For the first two months of the season, the most dangerous offensive force in the NHL was Toronto Maple Leaf's main power-play unit. By surpassing a very ineffective second group, the Maple Leafs ranked third in the NHL in 29% power-play conversion, beaten only by the Colorado Avalanche and the Winnipeg Jets.
However, since December 4, Leafs' power play has been decidedly cold, and even though there have been a couple of games in that section in which he managed to break through, overall the team managed only the 25th best power-play conversion rate of 11.4%.
This is a series of 16 games for Toronto, but only 76 minutes and six seconds of energy play time, so we're dealing with small champions here. Despite this, 1
While the Leafs top unit, which included all the first three centers of the team, was scorching, the risk of being forced to use a tired pin shortly after the power play ended due to the fact that the head unit that played almost every two minutes seemed worth it. Now, with the power game no longer marked, the break was to be expected.
The question I have is, have opponents who have now had time to plan the game for all the talent that stopped the power game in Toronto, or did the Leafs just hit a mess of bad luck on the way?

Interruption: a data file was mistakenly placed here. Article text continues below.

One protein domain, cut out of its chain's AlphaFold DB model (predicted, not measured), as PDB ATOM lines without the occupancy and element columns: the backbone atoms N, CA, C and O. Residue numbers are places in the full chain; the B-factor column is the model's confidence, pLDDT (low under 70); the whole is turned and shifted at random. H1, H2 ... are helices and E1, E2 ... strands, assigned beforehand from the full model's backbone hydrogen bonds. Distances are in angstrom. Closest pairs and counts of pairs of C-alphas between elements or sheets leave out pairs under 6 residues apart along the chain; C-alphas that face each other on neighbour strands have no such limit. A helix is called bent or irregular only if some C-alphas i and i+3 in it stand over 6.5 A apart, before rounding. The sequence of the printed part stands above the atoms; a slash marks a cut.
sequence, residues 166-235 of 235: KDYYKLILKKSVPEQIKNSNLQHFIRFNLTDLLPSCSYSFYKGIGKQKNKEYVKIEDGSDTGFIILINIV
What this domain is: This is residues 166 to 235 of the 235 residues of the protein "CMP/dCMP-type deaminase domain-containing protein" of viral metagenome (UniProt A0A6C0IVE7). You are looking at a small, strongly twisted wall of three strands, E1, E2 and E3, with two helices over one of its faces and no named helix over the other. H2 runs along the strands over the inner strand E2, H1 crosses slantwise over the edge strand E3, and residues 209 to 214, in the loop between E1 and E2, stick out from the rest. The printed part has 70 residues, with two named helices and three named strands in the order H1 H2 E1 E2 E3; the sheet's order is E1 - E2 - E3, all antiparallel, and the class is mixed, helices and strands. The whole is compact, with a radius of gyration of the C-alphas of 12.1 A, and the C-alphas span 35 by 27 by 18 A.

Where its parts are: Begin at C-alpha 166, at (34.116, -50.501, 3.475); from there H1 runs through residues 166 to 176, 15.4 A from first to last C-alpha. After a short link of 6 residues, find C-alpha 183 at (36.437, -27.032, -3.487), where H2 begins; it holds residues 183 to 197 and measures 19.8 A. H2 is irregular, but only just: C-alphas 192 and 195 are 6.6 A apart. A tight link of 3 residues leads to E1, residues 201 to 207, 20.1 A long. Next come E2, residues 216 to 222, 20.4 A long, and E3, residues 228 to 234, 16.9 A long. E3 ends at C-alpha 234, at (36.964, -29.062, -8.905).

Dividing the offensive numbers of maple leaves on December 4, we can see that Toronto is getting less chance of scoring of all kinds, and that it affects its passages to the slot less often, focusing more on the steps East West. As a rule, I am a fan of the East-West puck movement, and the kind of steps that Mitch Marner makes expressly in the power play through the ice center creates great scoring possibilities that force goalkeepers to move and make transitional saves .
A problem with east-west passages, however, is the number of those on the power game that tends to be between the two points, which is an artifact of old-fashioned power games that relied on a single timer from the point – something that has not happened so well these days.
As of December 4th, 80.5 of the 129.4 East-West passes of Leafs by 60 are among the points, which means that the power game has been forced much more often, rather than being able to take advantage of the teams down.
Now, before Leafs fans start to panic about closing the club game and that all that talent gets wasted, let's put these numbers in a little bit of context here:  • Rank of Leafs in high risk occasions on the power play from December 4: first
• Network shots from the slot: according to
• Attempts to shoot from the slot (possibility to score): first
• Switch to the slot : first
• East-West passes under the top of the circles: 11.
Does it look like a power play destined to fail for the rest of the season?
It is true that the advantage of the Leafs in these categories compared to the first two months of the season is much lower. Until December 4, their 32 chance of high danger for 60 minutes was almost 12 more than the next best team of 20.6 in Colorado, and their 52.7 goals in the network for 60 have overshadowed the team of Winnipeg's most dangerous shot, which was putting up to 38.1 chances to score on the net during the same period.